Dressed in loose, white, silk uniforms, four practitioners of tai chi chuan move through an array of forms and postures with names such as “grasp the sparrow’s tail,” “snake creeps down” and “part the wild horse’s mane.”
Slowly shifting weight from one foot to the other, their bodies flow from one movement to the next in a peaceful demonstration of balance and control.
Done well, it can appear fluid and effortless, but mastery of the ancient art of tai chi requires the sort of physical and mental effort that yields great benefits, Truman Woo told a small audience at the Georgia Health Science University’s Wellness Center.
“It makes you feel and look younger, and you will live longer,” said Woo, a retired mathematics professor and business owner who has practiced tai chi for decades.
Woo, 64, is a member of a group – mostly retirees – that practices tai chi Sunday mornings in Columbia County parks.
Although it isn’t as vigorous as running or working out at the gym, tai chi relieves stress and increases flexibility, he said. It makes you focus on your breathing and makes the entire body move.
“After a while, all the joints loosen,” he said. “Because all of your internal organs are moving.”
Tai chi chuan means “supreme ultimate fist” or “boundless fist” and has been practiced in China since the 16th century. There are five major styles, each named after a Chinese clan, said Leianna Rackliff, a tai chi master who moved to the Augusta area last year after marrying an American.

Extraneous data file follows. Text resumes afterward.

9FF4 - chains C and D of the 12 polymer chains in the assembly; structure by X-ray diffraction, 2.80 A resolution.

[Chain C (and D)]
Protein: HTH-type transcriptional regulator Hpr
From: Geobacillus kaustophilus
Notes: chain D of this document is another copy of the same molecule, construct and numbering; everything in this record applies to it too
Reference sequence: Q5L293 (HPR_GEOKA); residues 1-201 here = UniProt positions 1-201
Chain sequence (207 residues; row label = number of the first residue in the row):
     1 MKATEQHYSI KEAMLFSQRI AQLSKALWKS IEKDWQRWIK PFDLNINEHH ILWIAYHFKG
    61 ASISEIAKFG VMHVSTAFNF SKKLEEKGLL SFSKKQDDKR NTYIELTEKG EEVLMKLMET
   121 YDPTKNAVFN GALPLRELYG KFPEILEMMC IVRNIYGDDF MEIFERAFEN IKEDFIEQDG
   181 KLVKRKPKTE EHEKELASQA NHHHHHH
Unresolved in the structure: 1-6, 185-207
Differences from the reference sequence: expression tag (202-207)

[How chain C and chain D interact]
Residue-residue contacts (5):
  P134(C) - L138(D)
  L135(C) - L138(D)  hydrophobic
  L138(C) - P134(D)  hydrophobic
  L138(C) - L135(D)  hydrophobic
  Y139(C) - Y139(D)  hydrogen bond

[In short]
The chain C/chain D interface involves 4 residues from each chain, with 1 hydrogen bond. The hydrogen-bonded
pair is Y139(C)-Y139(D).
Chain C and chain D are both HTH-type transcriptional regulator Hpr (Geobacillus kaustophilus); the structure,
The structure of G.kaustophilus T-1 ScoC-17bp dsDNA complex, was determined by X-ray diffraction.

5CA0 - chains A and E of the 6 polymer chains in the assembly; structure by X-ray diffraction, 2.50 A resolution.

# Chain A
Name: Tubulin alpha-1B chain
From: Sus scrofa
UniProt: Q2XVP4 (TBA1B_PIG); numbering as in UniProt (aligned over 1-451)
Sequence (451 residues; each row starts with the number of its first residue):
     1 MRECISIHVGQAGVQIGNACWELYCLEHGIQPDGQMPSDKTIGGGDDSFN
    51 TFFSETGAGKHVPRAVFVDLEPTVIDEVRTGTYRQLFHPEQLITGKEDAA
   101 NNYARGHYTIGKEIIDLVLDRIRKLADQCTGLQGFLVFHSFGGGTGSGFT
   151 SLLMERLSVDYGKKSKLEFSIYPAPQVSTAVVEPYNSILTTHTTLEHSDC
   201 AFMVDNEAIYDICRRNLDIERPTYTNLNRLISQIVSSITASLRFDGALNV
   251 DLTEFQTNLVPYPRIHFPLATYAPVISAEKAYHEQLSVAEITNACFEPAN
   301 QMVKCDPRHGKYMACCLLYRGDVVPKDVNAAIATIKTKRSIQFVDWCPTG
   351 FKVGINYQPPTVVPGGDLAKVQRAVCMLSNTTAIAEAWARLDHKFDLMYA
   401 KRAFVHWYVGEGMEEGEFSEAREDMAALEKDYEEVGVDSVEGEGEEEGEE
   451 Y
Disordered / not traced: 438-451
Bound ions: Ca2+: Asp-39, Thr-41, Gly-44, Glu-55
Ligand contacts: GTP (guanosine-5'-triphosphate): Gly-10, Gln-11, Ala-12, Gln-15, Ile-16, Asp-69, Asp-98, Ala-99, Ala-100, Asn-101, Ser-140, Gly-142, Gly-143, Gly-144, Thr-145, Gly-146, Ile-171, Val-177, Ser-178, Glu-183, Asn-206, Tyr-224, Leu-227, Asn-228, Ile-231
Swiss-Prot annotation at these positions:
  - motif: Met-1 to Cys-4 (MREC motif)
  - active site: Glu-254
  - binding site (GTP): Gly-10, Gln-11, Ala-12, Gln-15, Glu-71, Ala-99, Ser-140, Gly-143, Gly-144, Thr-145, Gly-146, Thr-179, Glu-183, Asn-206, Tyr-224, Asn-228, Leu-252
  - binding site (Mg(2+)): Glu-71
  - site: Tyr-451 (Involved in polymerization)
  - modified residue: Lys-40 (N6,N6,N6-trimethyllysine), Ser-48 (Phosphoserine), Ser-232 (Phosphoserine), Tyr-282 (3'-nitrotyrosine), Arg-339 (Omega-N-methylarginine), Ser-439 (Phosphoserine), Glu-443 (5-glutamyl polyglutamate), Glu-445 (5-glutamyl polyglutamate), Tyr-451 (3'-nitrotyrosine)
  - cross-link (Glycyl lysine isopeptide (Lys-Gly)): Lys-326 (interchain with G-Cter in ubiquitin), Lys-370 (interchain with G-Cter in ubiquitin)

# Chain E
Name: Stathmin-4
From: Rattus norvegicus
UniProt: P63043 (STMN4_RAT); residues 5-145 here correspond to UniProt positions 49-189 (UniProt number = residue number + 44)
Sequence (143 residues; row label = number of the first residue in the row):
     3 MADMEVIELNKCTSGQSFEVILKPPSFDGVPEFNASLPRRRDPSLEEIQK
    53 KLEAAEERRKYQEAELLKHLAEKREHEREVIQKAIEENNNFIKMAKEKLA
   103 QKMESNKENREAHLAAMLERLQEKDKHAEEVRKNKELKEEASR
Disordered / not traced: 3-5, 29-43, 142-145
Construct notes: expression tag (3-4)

Rackliff, whose Chinese name is Chun Zeng, offers tai chi classes at various locations through her business, Augusta Meditation and Tai Chi.
She said tai chi is a great tool for stress relief, fitness and self-defense. One class meets Saturday mornings at Augusta’s Pendleton King Park.
Although Rackliff also teaches kung fu, she prefers tai chi because it is “more gentle and more healthful.”
Medical studies indicate tai chi does have benefits, addressing some key components of fitness – muscle strength, flexibility and balance.
In a 2006 study, Stanford University researchers reported improvements in upper- and lower-body strength in a group of women and men, average age 66, with below-average fitness, after taking tai chi classes. The study found increased flexibility as well.
According to a Harvard Medical School publication, tai chi also improves balance and could help reduce falls. As people age, their ability to sense their body’s position in space is reduced.
Tai chi helps people regain a better sense of balance and also improves muscle strength and flexibility, which makes it easier to recover from a stumble, the publication said.
Woo said tai chi helps stimulate the body’s circulatory system, nervous system and immune system, which in turn provides great benefits in the long run.
Rackliff said her husband, Jack, wasn’t keen on tai chi at first but has become a believer after seeing how it has helped with some of his health problems.
One of the men who taught her tai chi – her “teacher’s teacher” – is 102 and still lives in Bejing and does tai chi every day.
Woo said that is reason enough for people to learn tai chi. It is something you can do your entire life.
“That’s why I want to introduce more and more people to tai chi,” she said.